University of Surrey

Test tubes in the lab Research in the ATI Dance Research

Sex-Related Heterogeneity in the Life-History Correlates of Mycobacterium bovis Infection in European Badgers (Meles meles)

Tomlinson, AJ, Chambers, MA, Wilson, GJ, McDonald, RA and Delahay, RJ (2013) Sex-Related Heterogeneity in the Life-History Correlates of Mycobacterium bovis Infection in European Badgers (Meles meles) Transbound Emerg Dis, 60 Sup. pp. 37-45.

Full text not available from this repository.


Heterogeneity in the progression of disease amongst individual wild animals may impact on both pathogen and host dynamics at the population level, through differential effects on transmission, mortality and reproductive output. The role of the European badger (Meles meles) as a reservoir host for Mycobacterium bovis infection in the UK and Ireland has been the focus of intense research for many years. Here, we investigate life-history correlates of infection in a high-density undisturbed badger population naturally infected with M. bovis. We found no evidence of a significant impact of M. bovis infection on female reproductive activity or success, with evidence of reproduction continuing successfully for several years in the face of M. bovis excretion. We also found evidence to support the hypothesis that female badgers are more resilient to established M. bovis infection than male badgers, with longer survival times following the detection of bacterial excretion. We discuss the importance of infectious breeding females in the persistence of M. bovis in badger populations, and how our findings in male badgers are consistent with testosterone-induced immunosuppression. In addition, we found significant weight loss in badgers with evidence of disseminated infection, based on the culture of M. bovis from body systems other than the respiratory tract. For females, there was a gradual loss of weight as infection progressed, whereas males only experienced substantial weight loss when infection had progressed to the point of dissemination. We discuss how these differences may be explained in terms of resource allocation and physiological trade-offs.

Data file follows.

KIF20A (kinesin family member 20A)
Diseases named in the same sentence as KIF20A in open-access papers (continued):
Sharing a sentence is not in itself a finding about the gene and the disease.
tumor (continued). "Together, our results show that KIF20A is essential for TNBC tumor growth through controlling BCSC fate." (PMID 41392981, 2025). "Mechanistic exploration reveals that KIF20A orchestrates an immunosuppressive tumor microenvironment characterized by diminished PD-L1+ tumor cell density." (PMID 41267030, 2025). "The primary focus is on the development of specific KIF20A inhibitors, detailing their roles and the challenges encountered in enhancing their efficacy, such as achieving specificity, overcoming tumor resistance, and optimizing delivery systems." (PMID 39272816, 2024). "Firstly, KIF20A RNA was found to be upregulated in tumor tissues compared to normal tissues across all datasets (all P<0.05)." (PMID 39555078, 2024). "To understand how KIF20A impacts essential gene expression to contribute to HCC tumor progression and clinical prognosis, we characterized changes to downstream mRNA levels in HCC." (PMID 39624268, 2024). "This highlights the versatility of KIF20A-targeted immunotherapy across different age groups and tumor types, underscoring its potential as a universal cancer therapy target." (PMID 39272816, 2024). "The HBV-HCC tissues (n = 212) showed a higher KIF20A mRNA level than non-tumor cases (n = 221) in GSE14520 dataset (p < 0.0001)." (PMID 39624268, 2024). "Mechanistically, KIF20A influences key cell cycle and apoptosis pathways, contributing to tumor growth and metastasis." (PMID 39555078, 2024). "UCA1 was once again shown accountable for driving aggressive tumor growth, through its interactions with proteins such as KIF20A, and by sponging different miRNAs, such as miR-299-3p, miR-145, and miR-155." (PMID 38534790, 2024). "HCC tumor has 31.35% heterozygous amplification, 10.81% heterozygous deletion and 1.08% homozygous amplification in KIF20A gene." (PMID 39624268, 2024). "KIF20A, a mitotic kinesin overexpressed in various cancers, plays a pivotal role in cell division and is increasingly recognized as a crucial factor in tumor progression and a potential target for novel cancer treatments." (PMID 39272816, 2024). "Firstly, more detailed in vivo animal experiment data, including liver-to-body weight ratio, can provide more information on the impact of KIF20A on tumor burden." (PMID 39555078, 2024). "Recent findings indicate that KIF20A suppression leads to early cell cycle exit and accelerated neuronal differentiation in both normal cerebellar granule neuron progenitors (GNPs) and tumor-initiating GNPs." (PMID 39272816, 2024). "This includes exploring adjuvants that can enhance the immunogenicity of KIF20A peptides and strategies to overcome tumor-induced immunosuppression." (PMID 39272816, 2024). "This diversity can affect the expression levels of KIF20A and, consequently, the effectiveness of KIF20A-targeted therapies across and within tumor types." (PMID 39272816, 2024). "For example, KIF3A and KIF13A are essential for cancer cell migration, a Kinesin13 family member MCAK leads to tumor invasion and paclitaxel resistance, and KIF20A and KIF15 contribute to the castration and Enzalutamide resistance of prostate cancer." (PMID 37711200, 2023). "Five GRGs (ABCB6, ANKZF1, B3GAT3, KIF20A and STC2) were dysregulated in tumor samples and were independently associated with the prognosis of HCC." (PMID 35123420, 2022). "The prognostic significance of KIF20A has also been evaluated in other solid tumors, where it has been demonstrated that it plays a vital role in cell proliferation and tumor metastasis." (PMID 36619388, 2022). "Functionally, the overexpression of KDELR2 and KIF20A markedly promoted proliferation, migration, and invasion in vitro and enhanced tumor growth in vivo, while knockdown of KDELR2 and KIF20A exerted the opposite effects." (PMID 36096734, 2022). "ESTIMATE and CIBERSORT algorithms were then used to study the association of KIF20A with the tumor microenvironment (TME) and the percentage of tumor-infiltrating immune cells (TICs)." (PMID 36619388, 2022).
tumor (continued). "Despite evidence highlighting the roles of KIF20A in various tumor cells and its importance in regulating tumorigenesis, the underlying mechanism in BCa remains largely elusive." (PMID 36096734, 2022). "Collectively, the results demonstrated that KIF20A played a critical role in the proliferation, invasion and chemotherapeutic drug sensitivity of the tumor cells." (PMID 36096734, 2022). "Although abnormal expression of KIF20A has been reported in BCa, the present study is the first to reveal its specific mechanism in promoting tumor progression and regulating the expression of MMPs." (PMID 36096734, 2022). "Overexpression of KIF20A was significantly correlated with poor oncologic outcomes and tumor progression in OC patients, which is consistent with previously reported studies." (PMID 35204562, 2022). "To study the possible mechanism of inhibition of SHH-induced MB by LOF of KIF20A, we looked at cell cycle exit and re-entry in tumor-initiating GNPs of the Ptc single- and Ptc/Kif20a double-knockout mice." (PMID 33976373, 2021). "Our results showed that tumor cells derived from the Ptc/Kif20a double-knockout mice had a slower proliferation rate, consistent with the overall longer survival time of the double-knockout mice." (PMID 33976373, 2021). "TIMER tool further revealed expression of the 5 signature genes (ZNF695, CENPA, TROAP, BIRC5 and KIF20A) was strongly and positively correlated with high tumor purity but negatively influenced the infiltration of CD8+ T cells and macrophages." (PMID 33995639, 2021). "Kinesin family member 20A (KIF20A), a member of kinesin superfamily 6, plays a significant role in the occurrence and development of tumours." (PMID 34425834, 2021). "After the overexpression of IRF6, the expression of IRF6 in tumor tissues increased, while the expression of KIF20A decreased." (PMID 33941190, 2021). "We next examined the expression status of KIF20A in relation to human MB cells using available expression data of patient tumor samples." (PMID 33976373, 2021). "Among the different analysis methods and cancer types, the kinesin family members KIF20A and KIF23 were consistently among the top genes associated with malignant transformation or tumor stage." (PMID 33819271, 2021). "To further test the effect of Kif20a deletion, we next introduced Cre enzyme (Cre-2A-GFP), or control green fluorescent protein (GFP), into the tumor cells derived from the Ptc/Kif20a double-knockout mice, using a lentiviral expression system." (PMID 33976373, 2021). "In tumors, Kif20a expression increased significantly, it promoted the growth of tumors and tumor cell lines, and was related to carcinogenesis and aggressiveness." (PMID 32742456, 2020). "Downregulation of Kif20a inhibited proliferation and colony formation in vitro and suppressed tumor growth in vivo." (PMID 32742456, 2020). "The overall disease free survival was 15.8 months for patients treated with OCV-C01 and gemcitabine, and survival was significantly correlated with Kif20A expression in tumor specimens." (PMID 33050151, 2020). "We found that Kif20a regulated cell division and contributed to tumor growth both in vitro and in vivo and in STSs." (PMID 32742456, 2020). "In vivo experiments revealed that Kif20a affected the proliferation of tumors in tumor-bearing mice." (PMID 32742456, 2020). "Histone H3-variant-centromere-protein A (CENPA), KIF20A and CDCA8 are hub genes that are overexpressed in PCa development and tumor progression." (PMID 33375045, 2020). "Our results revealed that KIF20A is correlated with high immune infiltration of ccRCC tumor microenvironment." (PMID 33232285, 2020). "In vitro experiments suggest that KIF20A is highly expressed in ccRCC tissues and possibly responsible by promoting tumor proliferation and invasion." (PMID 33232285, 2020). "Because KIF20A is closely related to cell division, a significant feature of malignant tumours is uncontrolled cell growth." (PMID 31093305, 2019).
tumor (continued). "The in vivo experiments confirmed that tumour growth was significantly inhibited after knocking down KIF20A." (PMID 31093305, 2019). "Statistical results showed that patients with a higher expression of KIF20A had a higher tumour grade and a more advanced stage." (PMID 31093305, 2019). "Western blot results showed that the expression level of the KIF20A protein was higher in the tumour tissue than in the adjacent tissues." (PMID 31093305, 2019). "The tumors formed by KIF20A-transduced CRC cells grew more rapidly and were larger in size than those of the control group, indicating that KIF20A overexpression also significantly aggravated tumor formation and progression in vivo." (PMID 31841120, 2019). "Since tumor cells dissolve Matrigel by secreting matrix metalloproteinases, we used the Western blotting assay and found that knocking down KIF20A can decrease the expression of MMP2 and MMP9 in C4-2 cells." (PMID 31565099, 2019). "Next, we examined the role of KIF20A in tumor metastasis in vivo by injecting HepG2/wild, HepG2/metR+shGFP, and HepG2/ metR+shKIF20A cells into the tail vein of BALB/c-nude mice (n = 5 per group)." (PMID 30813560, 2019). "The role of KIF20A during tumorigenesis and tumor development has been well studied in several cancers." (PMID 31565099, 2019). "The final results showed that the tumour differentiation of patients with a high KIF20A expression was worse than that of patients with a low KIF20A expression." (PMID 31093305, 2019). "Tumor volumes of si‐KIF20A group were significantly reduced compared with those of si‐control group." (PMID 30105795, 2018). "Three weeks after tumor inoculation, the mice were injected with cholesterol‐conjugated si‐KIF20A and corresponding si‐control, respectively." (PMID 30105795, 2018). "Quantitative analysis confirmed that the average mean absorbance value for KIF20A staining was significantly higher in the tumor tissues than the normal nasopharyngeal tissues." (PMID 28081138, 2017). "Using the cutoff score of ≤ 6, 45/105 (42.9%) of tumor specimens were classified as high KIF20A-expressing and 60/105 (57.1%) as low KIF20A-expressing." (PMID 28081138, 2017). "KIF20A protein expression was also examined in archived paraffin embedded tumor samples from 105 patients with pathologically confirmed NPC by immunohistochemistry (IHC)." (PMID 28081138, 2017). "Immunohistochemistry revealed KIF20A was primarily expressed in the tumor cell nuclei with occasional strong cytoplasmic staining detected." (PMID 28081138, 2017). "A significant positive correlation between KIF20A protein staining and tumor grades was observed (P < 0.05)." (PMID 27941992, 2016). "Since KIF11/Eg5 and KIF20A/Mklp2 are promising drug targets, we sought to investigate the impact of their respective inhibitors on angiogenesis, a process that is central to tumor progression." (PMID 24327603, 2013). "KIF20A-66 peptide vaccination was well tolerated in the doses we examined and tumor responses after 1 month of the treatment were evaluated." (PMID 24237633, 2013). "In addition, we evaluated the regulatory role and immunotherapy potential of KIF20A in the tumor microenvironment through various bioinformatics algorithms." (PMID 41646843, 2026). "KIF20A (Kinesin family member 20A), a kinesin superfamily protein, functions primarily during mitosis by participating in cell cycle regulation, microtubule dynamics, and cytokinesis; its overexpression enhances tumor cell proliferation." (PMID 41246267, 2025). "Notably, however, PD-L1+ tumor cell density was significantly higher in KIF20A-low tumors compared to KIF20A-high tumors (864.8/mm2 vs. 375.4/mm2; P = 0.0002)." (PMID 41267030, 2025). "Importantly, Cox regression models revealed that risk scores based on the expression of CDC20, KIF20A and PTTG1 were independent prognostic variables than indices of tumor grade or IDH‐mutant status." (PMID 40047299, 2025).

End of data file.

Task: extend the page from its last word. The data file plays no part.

Item Type: Article
Divisions : Surrey research (other units)
Authors :
Tomlinson, AJ
Wilson, GJ
McDonald, RA
Delahay, RJ
Date : 2013
DOI : 10.1111/tbed.12097
Related URLs :
Depositing User : Symplectic Elements
Date Deposited : 17 May 2017 10:02
Last Modified : 24 Jan 2020 18:22

Actions (login required)

View Item View Item


Downloads per month over past year

Information about this web site

© The University of Surrey, Guildford, Surrey, GU2 7XH, United Kingdom.
+44 (0)1483 300800